and the almond tree blossomed. - Nikos Kazantzakis
But let me backup for a moment.
One morning I was watching a palm tree.
This one, actually.
It's rather beautiful how they sway with abandon (I swear they are going to snap in half!) and how tall some grow on huge spindly legs -- some three times higher than the homes below them.
I was watching a palm standing perfectly silently. Everything was still in the air. So I thought. Then a few of the feathered fronds began twitching wildly. There must have been one small stream of air gusting through that part of the branch.
The palms are so high that they catch all kinds of air currents that I never feel or see. These invisible winds can strip the palms of all their fronds and send them hurling to the ground, crashing through the windshields of the cars below. Or just tickle them gently. Palms are truly at the mercy of the shifting winds. Nothing can change the effect the wind on them: they sway and flutter all day and all night. It is easy to see that this whole picture works very harmoniously, even on the stormiest of days. In fact, it seems built to work this way.
As I watched the palm fronds doing their accordion dance, it occurred to me this is the way human thinking works too. We experience our thoughts much the same way the palms experience the winds. Thoughts move through us long before we detect they are there and we too, sway and flutter. (In terms of our feelings that is).
One thing I know to be true about humans is that thoughts are the source of our feelings. Stormy thoughts stir up inevitably dark and tempestuous feelings and activate our senses. We can't stop that process any more than the palm can not sway in the wind.
When the human has passing thoughts moving through they ondulate in harmony with that thinking, just like the tree bends with the passing wind; the difference is the tree is not upset about the fact that this is happening.
When our thoughts are blowing around and our feelings are getting tossed up and down, however, we get anxious and afraid. We don't feel neutral about this. We get concerned about our own movement. I work with many people who are concerned about the way they are feeling. They ask me, "Why do I feel so bad?" Consider the possibility for a moment that there are not infinite answers to this question. There is, as far as I know, only one answer to this question: thought is blowing through.
Sydney Banks who first described the 3 Principles wrote in The Missing Link, "Thought on it's own is a completely neutral gift."
The simple explanation for all of it is, you are experiencing what you think.
If only, like the tree, we could be neutral about this process! After all, it's just the way we are made. Trees don't prefer calm days to windy days. Trees are not concerned about storms.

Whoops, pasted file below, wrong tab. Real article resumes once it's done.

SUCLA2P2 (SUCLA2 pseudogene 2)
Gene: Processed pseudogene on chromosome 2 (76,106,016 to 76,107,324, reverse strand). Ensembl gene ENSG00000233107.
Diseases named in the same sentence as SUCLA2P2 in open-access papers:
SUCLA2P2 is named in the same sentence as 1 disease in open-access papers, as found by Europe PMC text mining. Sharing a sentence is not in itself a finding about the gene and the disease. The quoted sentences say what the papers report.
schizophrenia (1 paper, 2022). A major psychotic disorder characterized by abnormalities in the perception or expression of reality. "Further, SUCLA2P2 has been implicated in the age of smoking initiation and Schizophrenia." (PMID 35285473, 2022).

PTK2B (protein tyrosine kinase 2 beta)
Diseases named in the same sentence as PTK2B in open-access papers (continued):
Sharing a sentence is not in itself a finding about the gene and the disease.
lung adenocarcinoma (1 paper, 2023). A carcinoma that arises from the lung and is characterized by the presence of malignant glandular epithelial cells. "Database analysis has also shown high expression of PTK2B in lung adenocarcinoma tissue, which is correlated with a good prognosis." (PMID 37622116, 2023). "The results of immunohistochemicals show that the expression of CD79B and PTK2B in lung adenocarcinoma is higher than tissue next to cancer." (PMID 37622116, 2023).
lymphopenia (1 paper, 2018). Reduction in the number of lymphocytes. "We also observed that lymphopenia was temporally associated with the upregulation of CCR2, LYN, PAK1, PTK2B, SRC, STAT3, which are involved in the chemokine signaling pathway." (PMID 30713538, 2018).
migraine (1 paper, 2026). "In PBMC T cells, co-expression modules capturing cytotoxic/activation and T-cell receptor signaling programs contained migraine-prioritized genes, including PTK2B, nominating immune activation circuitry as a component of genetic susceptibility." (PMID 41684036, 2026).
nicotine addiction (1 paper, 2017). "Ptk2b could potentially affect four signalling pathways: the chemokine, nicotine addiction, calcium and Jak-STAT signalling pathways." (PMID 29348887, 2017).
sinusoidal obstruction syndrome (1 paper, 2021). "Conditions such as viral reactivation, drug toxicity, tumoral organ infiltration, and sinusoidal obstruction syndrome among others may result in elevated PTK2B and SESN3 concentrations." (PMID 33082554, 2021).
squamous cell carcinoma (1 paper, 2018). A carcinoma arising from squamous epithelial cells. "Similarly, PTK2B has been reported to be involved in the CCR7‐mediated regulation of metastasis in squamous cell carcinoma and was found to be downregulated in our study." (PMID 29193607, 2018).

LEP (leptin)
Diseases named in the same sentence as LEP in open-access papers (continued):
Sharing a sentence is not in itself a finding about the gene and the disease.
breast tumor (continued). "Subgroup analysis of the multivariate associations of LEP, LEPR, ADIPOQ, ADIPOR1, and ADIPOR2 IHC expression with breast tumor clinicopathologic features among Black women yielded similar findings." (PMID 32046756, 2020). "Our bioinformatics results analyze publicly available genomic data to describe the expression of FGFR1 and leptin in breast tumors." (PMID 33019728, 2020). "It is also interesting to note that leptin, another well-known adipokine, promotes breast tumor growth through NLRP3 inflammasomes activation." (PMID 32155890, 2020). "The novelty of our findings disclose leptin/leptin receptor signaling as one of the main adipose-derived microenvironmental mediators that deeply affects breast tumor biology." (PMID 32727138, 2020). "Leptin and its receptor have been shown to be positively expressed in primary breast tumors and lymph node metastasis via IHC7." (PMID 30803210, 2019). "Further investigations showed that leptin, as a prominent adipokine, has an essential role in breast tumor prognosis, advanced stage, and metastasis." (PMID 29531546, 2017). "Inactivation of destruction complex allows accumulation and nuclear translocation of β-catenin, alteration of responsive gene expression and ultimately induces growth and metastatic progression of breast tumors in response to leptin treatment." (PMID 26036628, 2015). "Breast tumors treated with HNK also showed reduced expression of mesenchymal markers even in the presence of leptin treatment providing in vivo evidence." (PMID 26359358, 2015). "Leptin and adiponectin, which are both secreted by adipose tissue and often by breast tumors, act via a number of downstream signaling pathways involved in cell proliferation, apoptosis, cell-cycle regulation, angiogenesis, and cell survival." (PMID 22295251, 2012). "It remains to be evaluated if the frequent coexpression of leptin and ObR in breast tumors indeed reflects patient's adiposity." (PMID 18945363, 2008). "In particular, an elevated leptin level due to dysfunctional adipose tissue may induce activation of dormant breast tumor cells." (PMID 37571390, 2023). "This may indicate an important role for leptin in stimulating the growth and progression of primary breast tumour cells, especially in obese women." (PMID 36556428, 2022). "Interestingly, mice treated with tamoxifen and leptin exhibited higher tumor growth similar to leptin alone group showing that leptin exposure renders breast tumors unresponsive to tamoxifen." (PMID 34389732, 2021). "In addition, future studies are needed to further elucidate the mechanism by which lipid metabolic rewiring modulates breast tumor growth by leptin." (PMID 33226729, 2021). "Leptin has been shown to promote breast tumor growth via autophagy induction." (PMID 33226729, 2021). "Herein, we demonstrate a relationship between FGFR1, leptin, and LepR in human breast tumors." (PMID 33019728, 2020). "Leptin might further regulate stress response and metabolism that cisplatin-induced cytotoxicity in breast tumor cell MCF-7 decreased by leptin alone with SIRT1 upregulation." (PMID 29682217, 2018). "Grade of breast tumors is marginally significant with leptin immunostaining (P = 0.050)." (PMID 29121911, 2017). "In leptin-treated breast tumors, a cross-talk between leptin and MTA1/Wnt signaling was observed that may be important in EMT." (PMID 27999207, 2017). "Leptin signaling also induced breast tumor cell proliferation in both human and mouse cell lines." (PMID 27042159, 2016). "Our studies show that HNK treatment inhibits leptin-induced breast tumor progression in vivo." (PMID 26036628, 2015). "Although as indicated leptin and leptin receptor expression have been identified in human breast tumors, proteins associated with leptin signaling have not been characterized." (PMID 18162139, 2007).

People are not like this are they? We humans would like it all to stop moving. We want it smoothed out. We don't want to sway in the wind. We don't like it. All these troublesome feelings getting stirred around ... we want to control the wind. We want to locate the person who sent the wind and make them stop. We hire people hoping they will tell us how to stop the wind.
We are not always happy when we realize we can't stop the wind blowing.
One of the laws of life is that, as humans, we think. Another is that we feel what we think. What if we could really see that this is just no big deal?
It is so very important to know that the human is not defective as he/she experiences the ups and downs of emotional life.
I was telling a friend that the great benefit of learning the Three Principles is not that my life has smoothed out to a lovely even hum, but that I've stopped worrying about tracking where I am in every moment and trying to control what I think. I accept that I am in movement.
I used to be incredibly concerned about my moods. I thought they meant something about me. Now I see how they come and go and I am much less attentive to them. I'm not trying to create a prevalent "good mood" I am simply getting clearer about how the process works. And that clarity has left me much kinder and more understanding towards myself. Being less concerned about shifting feelings also tends to leave me in a clearer state of mind generally, so I notice I occasionally have made better decisions about what truly needs to be said out loud, or whether I should be driving.
When I am not trying to change my own mood or judging it, I get more open to seeing it for what it is.
We are actually as perfectly built as the tree. You already are the tree that bends. If you were not unhappy about that, you'd be as contented as the palm tree, or let's say -- you'd be as "non-concerned" as a palm tree -- and you'd stop trying so hard to control the content and flow of your thinking.
In that moment you'd find your complete freedom, because you would literally no longer be like Don Quixote "tilting at windmills."